7 football clubs whose change of crests angered their fans
Loyalty to a football club is hard to explain. It’s not just the players that matter, but also the colours and symbols that evoke a sense of belonging and community. They are markers that represent a lifetime of hopes and ambitions. So, you can imagine the ire of supporters when anything about their precious team is altered. It is in humanity’s nature to resist change and while they are sometimes good and necessary, they can also be pointless and downright ridiculous.
Over the year many football clubs have undertaken a makeover of their corporate image, rebranding their crests often to their own peril. While some clubs execute a job well done like Chelsea in 2005 and West Ham United more recently, there are those who have made a complete hash of it.
Here’s a look at seven football clubs who changed their crests and angered their fans:
Fulham’s current crest came into effect in 2001 in honour of their promotion to the Premier League. However, their good fortune wasn’t the only reason behind their decision. Prior to their promotion, the club discovered that only 14% of their fans recognised the club’s crest. A humiliating statistic no doubt, the owner Shahid Khan set the wheels in motion and a new badge was designed.
In an attempt to modernise the club’s image a new crest was designed inspired by minimalist art bearing just the club’s initials. They parted with their traditional coat of arms in an attempt to make the badge look more distinctive and memorable. However, the supporters did not take too kindly to the way they went about launching the crest. Misleading information regarding a ‘big announcement’ on the website peeved off enough fans to make the move an unpopular one.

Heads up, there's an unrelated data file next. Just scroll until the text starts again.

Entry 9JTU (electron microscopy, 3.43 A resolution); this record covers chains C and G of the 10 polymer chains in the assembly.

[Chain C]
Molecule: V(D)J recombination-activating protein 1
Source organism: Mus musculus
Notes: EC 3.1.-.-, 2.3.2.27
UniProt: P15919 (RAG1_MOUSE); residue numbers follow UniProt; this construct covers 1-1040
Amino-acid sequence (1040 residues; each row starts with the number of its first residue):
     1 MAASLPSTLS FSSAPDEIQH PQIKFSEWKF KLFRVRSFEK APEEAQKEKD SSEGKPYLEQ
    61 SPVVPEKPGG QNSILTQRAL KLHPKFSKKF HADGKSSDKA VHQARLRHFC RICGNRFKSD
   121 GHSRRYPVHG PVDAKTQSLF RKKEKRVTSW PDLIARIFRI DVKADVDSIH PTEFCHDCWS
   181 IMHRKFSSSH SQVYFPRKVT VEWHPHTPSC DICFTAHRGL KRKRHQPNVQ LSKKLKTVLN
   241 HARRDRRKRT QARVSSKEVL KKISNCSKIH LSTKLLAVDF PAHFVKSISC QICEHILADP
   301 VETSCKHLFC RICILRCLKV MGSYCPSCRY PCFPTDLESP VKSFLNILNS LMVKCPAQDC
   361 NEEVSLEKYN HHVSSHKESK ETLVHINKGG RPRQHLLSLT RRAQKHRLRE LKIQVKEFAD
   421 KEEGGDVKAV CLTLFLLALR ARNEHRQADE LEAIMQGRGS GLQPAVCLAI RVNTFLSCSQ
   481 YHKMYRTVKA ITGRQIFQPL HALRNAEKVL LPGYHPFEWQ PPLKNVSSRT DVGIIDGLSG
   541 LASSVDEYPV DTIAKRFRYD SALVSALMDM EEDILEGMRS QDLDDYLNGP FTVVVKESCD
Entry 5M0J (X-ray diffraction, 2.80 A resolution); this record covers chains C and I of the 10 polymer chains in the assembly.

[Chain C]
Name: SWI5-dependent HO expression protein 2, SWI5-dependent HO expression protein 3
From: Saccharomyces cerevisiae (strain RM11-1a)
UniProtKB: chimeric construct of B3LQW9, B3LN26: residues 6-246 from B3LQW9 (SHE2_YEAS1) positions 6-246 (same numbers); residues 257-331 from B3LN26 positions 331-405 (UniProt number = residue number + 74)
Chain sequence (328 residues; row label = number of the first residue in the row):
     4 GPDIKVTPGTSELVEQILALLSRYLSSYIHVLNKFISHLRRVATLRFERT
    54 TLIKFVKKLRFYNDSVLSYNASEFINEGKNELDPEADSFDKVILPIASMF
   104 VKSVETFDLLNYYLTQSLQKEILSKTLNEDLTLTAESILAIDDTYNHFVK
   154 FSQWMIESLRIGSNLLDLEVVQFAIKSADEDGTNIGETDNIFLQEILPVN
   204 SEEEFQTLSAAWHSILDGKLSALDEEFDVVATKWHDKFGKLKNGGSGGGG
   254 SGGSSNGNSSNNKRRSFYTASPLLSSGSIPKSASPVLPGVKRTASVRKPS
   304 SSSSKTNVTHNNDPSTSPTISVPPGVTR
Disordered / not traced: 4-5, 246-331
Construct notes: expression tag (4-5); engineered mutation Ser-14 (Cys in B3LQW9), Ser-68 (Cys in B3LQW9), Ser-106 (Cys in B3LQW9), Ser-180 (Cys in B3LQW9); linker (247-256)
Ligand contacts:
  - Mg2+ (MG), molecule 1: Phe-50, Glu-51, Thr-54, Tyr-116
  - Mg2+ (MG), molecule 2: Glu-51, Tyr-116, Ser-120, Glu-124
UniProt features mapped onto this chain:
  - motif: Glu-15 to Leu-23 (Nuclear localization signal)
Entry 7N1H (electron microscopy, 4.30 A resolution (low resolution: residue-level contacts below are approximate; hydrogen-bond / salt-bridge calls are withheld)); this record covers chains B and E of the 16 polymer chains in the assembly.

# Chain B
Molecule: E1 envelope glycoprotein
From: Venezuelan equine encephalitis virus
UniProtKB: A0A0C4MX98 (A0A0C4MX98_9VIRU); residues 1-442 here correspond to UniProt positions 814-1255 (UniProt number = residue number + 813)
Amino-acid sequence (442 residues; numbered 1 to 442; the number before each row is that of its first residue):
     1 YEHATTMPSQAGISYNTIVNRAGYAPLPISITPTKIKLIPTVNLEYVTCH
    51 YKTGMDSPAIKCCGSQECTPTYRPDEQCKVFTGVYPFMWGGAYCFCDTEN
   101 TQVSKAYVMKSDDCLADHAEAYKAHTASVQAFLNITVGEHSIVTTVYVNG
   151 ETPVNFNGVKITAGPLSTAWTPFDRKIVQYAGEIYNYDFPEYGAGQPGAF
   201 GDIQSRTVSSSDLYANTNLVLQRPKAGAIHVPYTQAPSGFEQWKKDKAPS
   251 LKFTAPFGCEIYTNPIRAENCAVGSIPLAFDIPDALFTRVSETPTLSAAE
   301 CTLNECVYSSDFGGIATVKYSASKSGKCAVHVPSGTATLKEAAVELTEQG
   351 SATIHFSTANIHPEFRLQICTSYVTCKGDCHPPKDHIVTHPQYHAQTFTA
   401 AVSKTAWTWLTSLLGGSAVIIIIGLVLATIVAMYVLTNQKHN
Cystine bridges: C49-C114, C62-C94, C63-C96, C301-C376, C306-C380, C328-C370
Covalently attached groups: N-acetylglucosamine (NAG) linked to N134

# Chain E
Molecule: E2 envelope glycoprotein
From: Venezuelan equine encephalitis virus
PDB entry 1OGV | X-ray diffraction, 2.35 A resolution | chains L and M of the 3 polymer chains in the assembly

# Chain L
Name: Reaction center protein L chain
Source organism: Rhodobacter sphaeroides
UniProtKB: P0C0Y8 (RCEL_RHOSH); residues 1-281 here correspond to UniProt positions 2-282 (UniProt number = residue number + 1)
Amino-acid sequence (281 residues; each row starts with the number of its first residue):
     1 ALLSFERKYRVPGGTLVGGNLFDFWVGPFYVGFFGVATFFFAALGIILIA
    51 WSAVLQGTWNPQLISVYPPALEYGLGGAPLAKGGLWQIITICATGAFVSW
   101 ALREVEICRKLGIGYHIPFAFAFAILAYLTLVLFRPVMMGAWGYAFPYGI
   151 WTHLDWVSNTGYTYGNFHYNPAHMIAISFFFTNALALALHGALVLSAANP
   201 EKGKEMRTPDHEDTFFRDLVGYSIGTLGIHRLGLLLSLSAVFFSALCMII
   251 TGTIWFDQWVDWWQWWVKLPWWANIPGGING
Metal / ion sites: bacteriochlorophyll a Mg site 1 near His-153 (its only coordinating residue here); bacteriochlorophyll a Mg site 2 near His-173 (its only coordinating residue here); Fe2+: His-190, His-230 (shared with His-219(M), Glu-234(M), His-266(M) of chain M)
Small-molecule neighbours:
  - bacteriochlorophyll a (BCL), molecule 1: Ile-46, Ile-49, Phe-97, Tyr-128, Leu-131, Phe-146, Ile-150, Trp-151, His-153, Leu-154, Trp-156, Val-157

#6 Aston Villa
Aston Villa’s humiliation and despair knew no bounds when they were relegated at the end of the 2015-16 season to the Championship after their 28-year stay in the top division of English football. After scoring just 23 goals all season, the seven-time England champions left the Premier League in shame amidst fierce protests against owner Randy Lerner. In such an atmosphere, the club unveiled their new crest which displayed minimal changes from the previous one except for one major difference.
For years, Villa had the word ‘Prepared’ inscribed on their badge which had now been removed. Instead, the lion was made more prominent and appeared fierce with well-defined claws and teeth. The timing of the change could not have been worse as the club was nowhere close to being prepared. With life in the second division to look forward to, many took to Twitter to express their disbelief.
The club’s official statement justified the change as a move to highlight the lion which stands for valour, bravery and strength, an image that tested well with focus groups.
Everton’s crest before 2013-14 was a complicated design which the Merseyside club said made it “difficult to reproduce for certain print, broadcast and digital media”. They announced the need to modernise and unveiled a brand new design which was more contemporary but dispatched with the laurel and wreath and the Latin quote, ‘nil satis nisi optimum’ which means “nothing but the best is good enough”.
The change created a massive backlash on social media supported by Liverpool mayor Joe Anderson, a lifelong Evertonian.
The Twitter handle @NoToNewEFCBadge was created in a matter of hours and an online petition was started. Over 22,000 people signed saying that they wanted the quote and the laurels to return. While they understood the need for modernisation, their opinion of the new badge was very poor.
Credit must be given to the club because they listened to their fans and while it was too late to do anything immediately, they promised to redesign the crest for the 2014-15 season. The club presented three options to around 13,000 fans and set up a voting process to pick the winner. The current crest restored the elements that were left out and is a faithful recreation of the older version without the yellow trimming.
#4 Atletico Madrid